A Sampling of Sapelo Island

A Sampling of Sapelo Island: Slogging Through Georgia’s Marshland

A Sampling of Sapelo Island

In my sleep I was fain of their fellowship, fain
Of the live-oak, the marsh, and the main.
—Sidney Lanier, Hymns of the Marshes

On Sapelo Island, the bug spray won’t save you. Jennifer Glass and her students received that wisdom from a local scientist as they prepared for a long day of field work on this remote barrier island on the Georgia coast.

The surprise bite, the slap of skin that always comes too late, the never-ending itch to scratch; mosquitos, horseflies, red bugs and no-see-ums are ubiquitous in this swampland. This is the baseline for scientific research in Georgia’s coastal marsh. For Glass’s four-woman team of biogeochemists, the bugs are but background noise. These scientists have traveled 300 miles from Georgia Tech’s urban campus to this muddy hotbed of ecological research. They are here to get dirty.

Their mission: slog through the marsh and remove chunks of the soil, called cores, to slice up and take back to their lab in Atlanta. Glass is an assistant professor in the School of Earth and Atmospheric Sciences at Georgia Tech. She specializes in the hidden chemistry of microbes that recycle Earth’s nutrients. Her lab is searching the marsh for new organisms and new routes of action in these chemical cycles. Sapelo’s soil and water are filled with unique microbes, and ecologists have been coming here for decades to study the natural environment.

This is more than just a curious quest in the name of basic science. Some of these microbes produce greenhouse gases such as methane and nitrous oxide, both of which are many times more potent than carbon dioxide, the heat-trapping gas that’s linked to climate change. Learning more about how microbes produce some gases and consume others could answer questions about the Earth’s ability to cope with greenhouse gas emissions.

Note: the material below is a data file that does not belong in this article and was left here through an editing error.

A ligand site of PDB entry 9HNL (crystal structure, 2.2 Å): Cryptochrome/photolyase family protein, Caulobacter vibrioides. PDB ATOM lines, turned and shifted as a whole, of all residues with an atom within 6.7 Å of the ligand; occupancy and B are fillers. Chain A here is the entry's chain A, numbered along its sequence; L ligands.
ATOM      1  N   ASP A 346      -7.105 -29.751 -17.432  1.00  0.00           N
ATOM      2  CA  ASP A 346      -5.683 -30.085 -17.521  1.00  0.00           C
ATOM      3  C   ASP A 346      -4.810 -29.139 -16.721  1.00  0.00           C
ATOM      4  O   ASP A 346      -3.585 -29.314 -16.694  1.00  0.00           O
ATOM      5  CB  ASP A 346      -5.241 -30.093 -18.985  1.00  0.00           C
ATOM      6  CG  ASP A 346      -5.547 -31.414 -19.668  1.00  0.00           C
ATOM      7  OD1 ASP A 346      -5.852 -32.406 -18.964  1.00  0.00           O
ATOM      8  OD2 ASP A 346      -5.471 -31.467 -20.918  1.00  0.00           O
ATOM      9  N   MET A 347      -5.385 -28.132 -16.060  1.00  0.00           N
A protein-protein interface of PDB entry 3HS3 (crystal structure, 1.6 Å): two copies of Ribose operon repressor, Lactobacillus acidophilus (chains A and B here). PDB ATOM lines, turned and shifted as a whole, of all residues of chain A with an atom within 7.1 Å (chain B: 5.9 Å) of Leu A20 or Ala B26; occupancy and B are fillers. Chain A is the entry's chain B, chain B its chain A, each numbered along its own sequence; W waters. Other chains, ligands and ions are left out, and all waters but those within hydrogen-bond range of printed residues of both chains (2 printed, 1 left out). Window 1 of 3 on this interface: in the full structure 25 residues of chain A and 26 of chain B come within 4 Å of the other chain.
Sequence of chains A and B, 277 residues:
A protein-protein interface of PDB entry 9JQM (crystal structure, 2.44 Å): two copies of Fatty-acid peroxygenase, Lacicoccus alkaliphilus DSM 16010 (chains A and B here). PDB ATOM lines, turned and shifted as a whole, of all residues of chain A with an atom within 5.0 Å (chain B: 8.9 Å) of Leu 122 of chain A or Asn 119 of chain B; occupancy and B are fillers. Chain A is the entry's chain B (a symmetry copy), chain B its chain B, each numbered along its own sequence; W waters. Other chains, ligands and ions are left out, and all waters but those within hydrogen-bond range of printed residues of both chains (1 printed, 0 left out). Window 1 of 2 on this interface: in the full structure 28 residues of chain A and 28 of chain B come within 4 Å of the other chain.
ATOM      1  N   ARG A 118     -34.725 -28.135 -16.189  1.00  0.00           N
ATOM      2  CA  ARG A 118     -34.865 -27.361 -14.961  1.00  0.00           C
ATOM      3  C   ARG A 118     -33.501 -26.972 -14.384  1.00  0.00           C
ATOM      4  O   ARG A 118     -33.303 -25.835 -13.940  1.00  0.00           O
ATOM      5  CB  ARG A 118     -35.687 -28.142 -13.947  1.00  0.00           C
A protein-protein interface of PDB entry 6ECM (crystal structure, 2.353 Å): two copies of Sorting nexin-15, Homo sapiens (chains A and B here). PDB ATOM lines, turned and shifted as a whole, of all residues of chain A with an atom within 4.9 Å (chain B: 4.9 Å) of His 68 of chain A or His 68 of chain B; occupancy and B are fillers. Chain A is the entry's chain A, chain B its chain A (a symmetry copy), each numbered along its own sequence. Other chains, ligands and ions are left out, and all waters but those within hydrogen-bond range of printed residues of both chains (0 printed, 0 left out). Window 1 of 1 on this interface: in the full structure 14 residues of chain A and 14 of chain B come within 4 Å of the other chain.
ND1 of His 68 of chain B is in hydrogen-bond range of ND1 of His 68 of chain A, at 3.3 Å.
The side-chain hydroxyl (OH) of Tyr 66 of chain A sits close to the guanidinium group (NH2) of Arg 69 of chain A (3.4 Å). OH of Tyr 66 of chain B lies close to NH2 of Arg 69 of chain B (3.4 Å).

So on a muggy July morning, Glass and her three students donned knee-high rubber boots and set off into the marsh. 

Jennifer Glass and her team of students head into the marsh, carrying the supplies needed to collect core samples. Photo: Brett Israel.

The marsh is located on the island’s coast, between land and open salt water, where tides regularly flood. The marsh is filled with grasses and shrubs, which trap sediments and create a muddy but stable ecosystem that filters nutrients and supports wildlife in the water and on land.

This is one of the best parts of our job,” Glass said. “This is what environmental science is all about. Getting out and taking your own samples and getting to know an environment.”

Walking in the marsh is hard work. The mud sucked the team’s rubber boots into the ground, making each step an intricate process. Stride, sink ankle-deep into the mud, yank foot free without losing a boot, repeat. The slog churned up the soil, releasing more sulfur into the air.

“Sulfur is driving a lot of the chemistry in the salt marsh,” Glass said. “You can smell it in the air and in the water. It’s everywhere.”

As they walked farther, their nervous laughter grew louder as the mud’s suction grew stronger. Fiddler crabs shuffled about on top of the mud with envious ease. When the team reached the tidal levee – where tides have piled ocean silts and sands between land and sea, creating a microbe-dense location – they started working on their first core.

“Coring is just what it sounds like, nothing fancy,” Glass said. “You take a plastic pipe and you hammer it into the salt marsh. The hardest part is getting it back up. It gets stuck down there."

The three-foot-long PVC pipe easily sank into the soil. It did not easily come out. The team twisted, turned and yanked on the pipe, but they couldn’t free it with the core of mud inside intact.

“Ladies, I’m very sorry, but I think you’ll have to dig it out,” Glass said.

And with that, the students plunged their hands into the soil, elbow deep, and began digging.

Gnarled oaks covered with Spanish moss line a trail on Sapelo island. Photo: Brett Israel.

Invaluable Ecosystem

On Sapelo Island, tourism isn’t as dominant as on some of Georgia’s popular barrier islands. Vacationers flock to the state’s famed Golden Isles; Jekyll Island, St. Simons Island, Little St. Simons Island and Sea Island. But Sapelo, only accessible by boat or airplane, remains largely wild.

No one can visit the island unannounced. Visitors must be part of a tour, a guest of a resident or visiting one of the research stations on the island.